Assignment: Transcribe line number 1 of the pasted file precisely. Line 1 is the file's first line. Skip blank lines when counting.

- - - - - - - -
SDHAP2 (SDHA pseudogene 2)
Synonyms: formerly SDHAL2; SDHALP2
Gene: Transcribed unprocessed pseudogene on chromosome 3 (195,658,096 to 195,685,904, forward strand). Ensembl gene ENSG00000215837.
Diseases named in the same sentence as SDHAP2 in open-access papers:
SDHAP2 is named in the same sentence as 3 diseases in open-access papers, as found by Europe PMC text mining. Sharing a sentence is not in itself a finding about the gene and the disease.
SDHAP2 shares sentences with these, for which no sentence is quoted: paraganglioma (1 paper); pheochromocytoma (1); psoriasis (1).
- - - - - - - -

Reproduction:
SDHAP2 (SDHA pseudogene 2)